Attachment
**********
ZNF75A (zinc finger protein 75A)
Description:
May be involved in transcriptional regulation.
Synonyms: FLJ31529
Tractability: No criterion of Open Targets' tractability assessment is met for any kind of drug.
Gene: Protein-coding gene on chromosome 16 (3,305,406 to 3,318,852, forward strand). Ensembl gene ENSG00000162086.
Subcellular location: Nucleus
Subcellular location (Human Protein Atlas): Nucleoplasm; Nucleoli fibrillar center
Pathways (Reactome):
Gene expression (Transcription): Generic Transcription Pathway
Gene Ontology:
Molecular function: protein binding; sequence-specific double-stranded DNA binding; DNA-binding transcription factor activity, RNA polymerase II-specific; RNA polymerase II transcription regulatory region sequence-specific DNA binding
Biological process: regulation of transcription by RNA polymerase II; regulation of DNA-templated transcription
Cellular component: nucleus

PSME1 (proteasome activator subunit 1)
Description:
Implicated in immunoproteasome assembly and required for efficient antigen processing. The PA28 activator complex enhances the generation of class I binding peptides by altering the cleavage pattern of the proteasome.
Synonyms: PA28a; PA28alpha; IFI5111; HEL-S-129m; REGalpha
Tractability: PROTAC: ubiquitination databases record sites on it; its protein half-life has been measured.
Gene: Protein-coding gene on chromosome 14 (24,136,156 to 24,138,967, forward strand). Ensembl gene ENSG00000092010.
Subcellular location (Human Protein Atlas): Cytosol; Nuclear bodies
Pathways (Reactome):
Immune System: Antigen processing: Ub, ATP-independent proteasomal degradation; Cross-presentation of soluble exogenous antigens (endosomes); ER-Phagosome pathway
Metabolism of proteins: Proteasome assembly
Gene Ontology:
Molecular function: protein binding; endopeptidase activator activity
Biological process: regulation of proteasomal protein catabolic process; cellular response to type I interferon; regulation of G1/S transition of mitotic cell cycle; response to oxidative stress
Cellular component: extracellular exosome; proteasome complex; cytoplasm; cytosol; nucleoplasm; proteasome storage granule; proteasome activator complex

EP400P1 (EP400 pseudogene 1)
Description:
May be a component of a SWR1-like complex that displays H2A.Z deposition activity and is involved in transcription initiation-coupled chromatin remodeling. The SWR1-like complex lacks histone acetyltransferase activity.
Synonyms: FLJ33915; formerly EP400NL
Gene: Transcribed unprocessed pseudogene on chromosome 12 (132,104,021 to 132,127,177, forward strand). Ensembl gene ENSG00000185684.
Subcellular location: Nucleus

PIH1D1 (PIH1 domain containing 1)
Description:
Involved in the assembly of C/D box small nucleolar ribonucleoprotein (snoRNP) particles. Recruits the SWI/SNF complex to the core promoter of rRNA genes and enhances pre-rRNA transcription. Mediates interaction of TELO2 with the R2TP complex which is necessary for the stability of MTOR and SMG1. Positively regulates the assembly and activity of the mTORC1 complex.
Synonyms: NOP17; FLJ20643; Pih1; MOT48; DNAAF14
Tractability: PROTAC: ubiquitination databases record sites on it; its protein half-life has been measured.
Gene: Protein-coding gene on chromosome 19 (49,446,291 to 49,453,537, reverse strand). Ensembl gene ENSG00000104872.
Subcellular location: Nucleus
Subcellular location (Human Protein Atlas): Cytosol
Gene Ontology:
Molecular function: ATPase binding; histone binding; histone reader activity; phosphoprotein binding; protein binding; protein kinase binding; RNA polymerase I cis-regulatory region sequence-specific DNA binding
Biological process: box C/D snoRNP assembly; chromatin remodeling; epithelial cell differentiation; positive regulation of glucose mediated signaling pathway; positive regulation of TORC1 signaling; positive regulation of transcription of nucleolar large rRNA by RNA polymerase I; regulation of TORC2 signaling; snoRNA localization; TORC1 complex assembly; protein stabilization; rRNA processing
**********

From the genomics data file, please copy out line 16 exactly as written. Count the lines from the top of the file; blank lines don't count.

Description: